Psychology: Why Quitting is Good for You

America has been imbued since its founding with a persevering spirit. From Ben Franklin to Horatio Alger to Rocky Balboa, the culture bombards us—children especially—with messages about the value of determination and grit in the face of adversity. This ethos is perhaps best captured in the enduring 19th-century maxim, "If at first you don't succeed, try, try again."

It's hard to argue with such an affirmative sentiment. And no wonder this never-say-die attitude has made such an appealing plot line for dime novels and Hollywood. But is it really good psychology? Or might there be times when it's better to simply give up?

Psychologists have been exploring this question, and more specifically a possible link between tenacity and both physical and mental health. It would seem on the face of it that persistence would be tonic over the long haul; hanging tough should increase the odds that you'll succeed, and personal success is closely linked to well-being. But what if the goal is extremely unlikely? Like an infertile couple conceiving a child? Or an average high-school sprinter becoming an Olympic gold-medalist? Is there a point of diminishing returns beyond which one failure after another takes a health toll? When does an admirable trait like perseverance start to look more like beating your head against the wall?

To test this in the laboratory, psychologists Gregory Miller and Carsten Wrosch developed a psychological instrument that can reliably distinguish between people who are relentless by nature and those who are much more accepting of life's curveballs. For simplicity, let's call them the Bulldogs and the Quitters. In a series of experiments the psychologists have exhaustively studied these two personality types to see how healthy and well adjusted they are.

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And the answer is plain: Quitters are healthier than Bulldogs by almost every measure. For example, in one study the psychologists looked at everything from indigestion and diarrhea to skin disorders, poor sleep and headaches. Quitters suffered less than Bulldogs across the full range of maladies. Further, the Bulldogs' stress hormones were much more likely to be out of whack, indicating that they are in a state of chronic stress. And in a new study, published in the September issue of Psychological Science, the psychologists followed teenagers for a full year. Over that time the Quitters had much lower levels of a protein called CRP, an indicator of bodily inflammation. Inflammation has recently been linked to several serious diseases, including diabetes and heart disease, suggesting that healthy but tenacious teens may already be on the road toward chronic illness later in life.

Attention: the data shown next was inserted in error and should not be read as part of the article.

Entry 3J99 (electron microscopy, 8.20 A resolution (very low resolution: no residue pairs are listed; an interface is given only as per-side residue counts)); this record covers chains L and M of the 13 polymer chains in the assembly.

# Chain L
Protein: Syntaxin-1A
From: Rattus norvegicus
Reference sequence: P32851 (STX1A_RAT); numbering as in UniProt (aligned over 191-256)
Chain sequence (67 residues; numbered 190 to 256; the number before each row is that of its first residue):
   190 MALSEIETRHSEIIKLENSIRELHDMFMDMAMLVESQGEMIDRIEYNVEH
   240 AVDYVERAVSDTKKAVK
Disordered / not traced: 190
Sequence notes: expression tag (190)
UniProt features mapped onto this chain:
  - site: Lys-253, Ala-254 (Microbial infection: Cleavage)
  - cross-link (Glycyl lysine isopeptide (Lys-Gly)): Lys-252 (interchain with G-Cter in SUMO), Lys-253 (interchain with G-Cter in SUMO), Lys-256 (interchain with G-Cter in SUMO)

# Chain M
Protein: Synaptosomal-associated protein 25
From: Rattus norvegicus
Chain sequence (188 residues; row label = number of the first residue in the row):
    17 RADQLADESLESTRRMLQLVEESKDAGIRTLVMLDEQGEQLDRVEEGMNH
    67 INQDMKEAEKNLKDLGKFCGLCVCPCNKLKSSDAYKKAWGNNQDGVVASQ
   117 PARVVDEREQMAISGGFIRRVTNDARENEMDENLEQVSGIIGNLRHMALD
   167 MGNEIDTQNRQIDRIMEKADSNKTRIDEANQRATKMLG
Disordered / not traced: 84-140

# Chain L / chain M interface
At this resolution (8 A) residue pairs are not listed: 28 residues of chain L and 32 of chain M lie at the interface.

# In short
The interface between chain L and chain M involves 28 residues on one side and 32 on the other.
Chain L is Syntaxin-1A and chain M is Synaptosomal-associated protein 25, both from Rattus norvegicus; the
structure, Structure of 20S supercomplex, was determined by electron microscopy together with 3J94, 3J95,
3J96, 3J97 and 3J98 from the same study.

But knowing when to throw in the towel is only half the story. The psychologists also sorted both the Bulldogs and the Quitters by their willingness to re-engage and set new goals after they gave up on something important. While they did not find a direct link between re-engagement and physical health, they did find that people who readily jumped back into life had a greater sense of purpose and mastery and were less likely to ruminate about the past. Setting new goals appears to buffer the emotional consequences of failure, especially for those, like the Bulldogs, who have the hardest time admitting defeat.

So what is it that makes the most tenacious Bulldogs finally say, OK, I've had it? Paradoxically, it appears that the pathway to health may be through melancholy. Think of it this way: People who simply will not or cannot give up an impossible dream eventually get emotionally defeated by their Sisyphean task. Some get clinically depressed, but many others just shut down; they become pessimistic, passive, physically and mentally depleted. This dysphoria is what allows them—forces them, really—to stop and reassess. It's said that depressed people have a more realistic view of the world, and in fact some evolutionary psychologists now believe that depression may have had survival value when we were evolving on the savannahs. Depression is what told our bodies to slow down and take stock of the situation, be cautious, don't dis the silverback. Today a little melancholy might help us give up on that Olympic gold, and in the long run avoid killers like diabetes and heart disease.

It's important to strive. For young people, setting lofty goals, and then scaling them back, is the crux of forging an identity in the world. As people age they are forced to make tradeoffs, to abandon dreams of an illustrious career or the picture-perfect marriage. We all abandon life goals. The only question is whether we make our life adjustments with grace and good timing. The misanthropic comedian W.C. Fields anticipated much of this science when he cleverly revised that 19th-century maxim about perseverance: "If at first you don't succeed, try, try again," he said. "Then quit. There's no point in being a damn fool about it."

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Psychology: Why Quitting is Good for You | Culture